specialist infrared absorbing film from a Canadian firm to test as part of its ongoing demonstration
of IPM techniques at the Forthside Vegetable Research Station. Significant issues in terms of
application in Tasmania in the future that need to be considered, aside from efficacy, are the
economic and environmental implications of the technology.

Solaristaion- economic and environmental impacts.

Generally when you talk about solarisation being used as an alternative to chemical pest control,
people envisage hectares of land covered in solarising film. Economic barriers are likely to prevent
this in Tasmania in normal cropping regimes. The cost of specialist solarising films is significant
and the more that was used the less economic the application likely outweighing any chemical input
savings. I would therefore suggest that the treatment if applied commercially would be restricted to
Tas-Regions, September 2001   Andrew Bishop

strategic use on isolated areas of land affected by a particular pest problem, or smaller polyhouse
soil treatments. Following on from the economic questions are the environmental ones. The most
obvious one is what happens to the solarising film once it has been finished with? Sadly, at this
point, there does not appear to be any clear answer. In some situations overseas, the film is actually
ploughed into the ground to supposedly breakdown over time! The films currently developed are
not truly biodegradable and such an approach is far from satisfactory. Alternative approaches are a
re-usable film (implications for labour input removing and reapplying used film) or physical
recycling of the material. The latter would seem the most obvious, but an appropriate infrastructure
would be needed to accept and process the materials with minimal cost (and environmental)
impacts. The raw film material would have a value and this could be passed on to the grower thus
offsetting some of the original investment in the film. Another related environmental question is the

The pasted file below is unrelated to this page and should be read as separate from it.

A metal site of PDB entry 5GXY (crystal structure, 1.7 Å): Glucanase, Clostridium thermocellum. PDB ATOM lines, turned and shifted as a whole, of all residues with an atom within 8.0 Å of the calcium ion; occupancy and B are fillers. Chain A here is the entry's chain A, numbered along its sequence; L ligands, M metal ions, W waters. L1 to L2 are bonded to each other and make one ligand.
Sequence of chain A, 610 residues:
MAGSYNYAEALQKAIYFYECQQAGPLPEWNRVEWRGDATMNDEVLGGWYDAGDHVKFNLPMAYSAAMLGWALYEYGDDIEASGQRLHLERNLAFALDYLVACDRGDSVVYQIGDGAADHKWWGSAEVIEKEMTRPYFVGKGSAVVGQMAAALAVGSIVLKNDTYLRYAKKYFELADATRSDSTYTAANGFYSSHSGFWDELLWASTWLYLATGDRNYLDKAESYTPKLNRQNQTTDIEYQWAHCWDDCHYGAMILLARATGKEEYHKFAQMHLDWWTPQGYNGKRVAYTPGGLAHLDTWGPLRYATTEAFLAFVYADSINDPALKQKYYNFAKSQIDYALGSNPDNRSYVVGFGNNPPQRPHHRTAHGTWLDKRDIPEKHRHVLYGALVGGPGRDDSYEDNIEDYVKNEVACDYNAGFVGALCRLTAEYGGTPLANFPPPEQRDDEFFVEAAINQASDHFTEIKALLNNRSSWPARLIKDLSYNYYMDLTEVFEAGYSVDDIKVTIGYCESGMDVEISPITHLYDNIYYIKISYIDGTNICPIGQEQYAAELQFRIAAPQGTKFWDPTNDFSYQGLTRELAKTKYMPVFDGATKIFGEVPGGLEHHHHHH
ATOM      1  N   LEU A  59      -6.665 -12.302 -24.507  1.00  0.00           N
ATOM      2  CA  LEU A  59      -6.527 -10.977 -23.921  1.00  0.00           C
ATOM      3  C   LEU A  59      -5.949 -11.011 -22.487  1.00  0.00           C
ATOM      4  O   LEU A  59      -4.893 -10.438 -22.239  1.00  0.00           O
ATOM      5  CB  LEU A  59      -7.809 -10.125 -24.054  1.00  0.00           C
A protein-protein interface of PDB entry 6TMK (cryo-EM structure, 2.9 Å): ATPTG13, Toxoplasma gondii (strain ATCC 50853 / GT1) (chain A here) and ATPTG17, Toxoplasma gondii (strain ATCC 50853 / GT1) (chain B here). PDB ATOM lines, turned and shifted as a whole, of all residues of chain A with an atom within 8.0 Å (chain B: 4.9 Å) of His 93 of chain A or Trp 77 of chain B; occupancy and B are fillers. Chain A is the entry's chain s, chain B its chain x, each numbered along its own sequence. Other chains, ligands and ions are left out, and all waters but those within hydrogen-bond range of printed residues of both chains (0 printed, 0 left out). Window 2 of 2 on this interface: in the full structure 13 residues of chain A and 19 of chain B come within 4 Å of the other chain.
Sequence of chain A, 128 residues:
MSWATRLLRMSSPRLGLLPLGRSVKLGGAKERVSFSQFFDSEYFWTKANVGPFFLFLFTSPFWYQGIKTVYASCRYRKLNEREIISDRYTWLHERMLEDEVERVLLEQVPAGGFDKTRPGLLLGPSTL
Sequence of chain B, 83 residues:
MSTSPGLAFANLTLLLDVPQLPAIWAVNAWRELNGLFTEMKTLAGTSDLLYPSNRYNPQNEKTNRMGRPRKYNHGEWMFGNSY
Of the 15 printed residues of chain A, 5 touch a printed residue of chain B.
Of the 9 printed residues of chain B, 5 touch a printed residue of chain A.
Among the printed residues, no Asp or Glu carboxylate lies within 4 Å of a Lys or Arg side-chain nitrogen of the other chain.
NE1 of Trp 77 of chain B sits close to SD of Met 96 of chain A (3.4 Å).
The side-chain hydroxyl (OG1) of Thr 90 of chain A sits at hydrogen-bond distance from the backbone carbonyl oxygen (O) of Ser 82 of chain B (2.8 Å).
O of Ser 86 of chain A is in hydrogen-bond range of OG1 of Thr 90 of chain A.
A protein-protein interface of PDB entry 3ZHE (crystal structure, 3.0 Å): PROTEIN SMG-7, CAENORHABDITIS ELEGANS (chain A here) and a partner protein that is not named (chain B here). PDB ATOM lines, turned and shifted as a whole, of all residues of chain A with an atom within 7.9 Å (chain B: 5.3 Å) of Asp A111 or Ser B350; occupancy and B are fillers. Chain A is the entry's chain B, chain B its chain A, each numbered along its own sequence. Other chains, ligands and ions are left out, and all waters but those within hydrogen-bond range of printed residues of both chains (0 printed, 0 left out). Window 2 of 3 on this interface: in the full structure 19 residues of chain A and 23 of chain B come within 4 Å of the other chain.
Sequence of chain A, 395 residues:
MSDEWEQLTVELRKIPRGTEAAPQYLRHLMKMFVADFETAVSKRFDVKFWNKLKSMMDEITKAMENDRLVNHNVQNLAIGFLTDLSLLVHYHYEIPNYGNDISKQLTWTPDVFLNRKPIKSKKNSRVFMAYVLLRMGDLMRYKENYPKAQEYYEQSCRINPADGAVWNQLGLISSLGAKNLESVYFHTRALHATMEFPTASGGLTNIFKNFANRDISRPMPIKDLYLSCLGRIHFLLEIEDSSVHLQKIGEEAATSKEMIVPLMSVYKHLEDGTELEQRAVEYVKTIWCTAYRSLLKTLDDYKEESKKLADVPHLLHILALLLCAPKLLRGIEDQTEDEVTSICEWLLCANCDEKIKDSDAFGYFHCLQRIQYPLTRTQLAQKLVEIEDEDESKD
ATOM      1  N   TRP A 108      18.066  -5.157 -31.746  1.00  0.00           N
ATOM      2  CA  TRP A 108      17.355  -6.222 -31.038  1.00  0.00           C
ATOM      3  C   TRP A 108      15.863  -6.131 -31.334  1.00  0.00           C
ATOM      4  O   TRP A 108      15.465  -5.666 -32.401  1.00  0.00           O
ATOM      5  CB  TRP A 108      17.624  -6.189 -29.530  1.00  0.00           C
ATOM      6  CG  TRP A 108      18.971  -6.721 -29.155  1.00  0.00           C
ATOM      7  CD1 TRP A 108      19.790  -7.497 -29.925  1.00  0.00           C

inputs and resources required to manufacture the film in the first instance and offsetting this against
relative environmental implications of chemical inputs. It may be that offsetting the chemical inputs
with the solarising treatment may in fact be more negative environmentally in the bigger picture
than using the chemical treatments in the first instance! Another environmental query is what
happens to the ‘good’ soil flora and fauna if temperatures are sufficiently lethal to destroy weed
seeds and pathogens? This is a valid question and one that must be considered if the biodiversity of
life in soil is to be protected. Solarisation is not necessarily a selective treatment.


Solarisation does work and could be applied in Tasmania in some situations. Most likely
applications would be strategic use on small isolated problem patches affected by susceptible weeds
or pathogens. Polyhouse situations may also be a possibility. The DPIWE Clean Products Team
intends to explore future potential applications of this technology. The author identifies the two
major challenges requiring solutions as the economic and environmental viabilities of the treatment.

For more information contact:

Andrew Bishop
Leader (Clean Products)
6421 7634